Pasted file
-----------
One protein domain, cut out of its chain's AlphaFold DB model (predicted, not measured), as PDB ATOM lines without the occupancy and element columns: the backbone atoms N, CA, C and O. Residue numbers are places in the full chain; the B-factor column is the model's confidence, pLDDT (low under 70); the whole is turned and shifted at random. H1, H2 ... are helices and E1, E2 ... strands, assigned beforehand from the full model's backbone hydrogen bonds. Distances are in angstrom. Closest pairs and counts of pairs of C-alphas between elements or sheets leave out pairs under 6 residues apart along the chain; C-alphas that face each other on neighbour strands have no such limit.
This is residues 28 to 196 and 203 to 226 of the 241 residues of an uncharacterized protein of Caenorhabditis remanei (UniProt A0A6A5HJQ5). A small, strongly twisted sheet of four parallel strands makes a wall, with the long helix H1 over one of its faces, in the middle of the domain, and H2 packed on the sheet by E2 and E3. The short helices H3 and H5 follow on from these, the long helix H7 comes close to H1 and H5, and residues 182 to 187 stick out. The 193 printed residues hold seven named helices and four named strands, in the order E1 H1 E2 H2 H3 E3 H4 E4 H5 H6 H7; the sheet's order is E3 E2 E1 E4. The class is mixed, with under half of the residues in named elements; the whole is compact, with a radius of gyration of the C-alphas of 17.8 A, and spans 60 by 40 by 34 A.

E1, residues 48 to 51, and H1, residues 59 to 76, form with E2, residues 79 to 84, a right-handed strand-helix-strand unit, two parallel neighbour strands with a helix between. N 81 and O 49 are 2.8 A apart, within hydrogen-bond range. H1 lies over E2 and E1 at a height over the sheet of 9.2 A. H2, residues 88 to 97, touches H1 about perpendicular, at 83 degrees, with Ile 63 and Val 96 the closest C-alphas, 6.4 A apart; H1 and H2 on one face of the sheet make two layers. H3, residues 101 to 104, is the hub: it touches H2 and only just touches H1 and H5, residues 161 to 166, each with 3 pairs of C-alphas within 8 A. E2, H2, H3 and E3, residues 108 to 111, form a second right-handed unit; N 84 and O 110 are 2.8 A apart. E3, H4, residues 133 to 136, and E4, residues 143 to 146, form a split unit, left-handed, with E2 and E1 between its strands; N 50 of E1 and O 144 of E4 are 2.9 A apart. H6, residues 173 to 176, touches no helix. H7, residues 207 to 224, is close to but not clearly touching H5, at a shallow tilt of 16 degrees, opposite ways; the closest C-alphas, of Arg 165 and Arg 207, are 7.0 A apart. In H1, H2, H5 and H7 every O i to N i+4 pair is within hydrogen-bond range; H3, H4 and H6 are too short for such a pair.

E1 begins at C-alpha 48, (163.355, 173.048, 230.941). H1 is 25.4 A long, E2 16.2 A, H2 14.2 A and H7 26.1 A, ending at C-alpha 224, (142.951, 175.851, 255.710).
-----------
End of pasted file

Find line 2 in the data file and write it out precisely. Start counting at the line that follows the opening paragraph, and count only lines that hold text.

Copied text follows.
E1, residues 48 to 51, and H1, residues 59 to 76, form with E2, residues 79 to 84, a right-handed strand-helix-strand unit, two parallel neighbour strands with a helix between. N 81 and O 49 are 2.8 A apart, within hydrogen-bond range. H1 lies over E2 and E1 at a height over the sheet of 9.2 A. H2, residues 88 to 97, touches H1 about perpendicular, at 83 degrees, with Ile 63 and Val 96 the closest C-alphas, 6.4 A apart; H1 and H2 on one face of the sheet make two layers. H3, residues 101 to 104, is the hub: it touches H2 and only just touches H1 and H5, residues 161 to 166, each with 3 pairs of C-alphas within 8 A. E2, H2, H3 and E3, residues 108 to 111, form a second right-handed unit; N 84 and O 110 are 2.8 A apart. E3, H4, residues 133 to 136, and E4, residues 143 to 146, form a split unit, left-handed, with E2 and E1 between its strands; N 50 of E1 and O 144 of E4 are 2.9 A apart. H6, residues 173 to 176, touches no helix. H7, residues 207 to 224, is close to but not clearly touching H5, at a shallow tilt of 16 degrees, opposite ways; the closest C-alphas, of Arg 165 and Arg 207, are 7.0 A apart. In H1, H2, H5 and H7 every O i to N i+4 pair is within hydrogen-bond range; H3, H4 and H6 are too short for such a pair.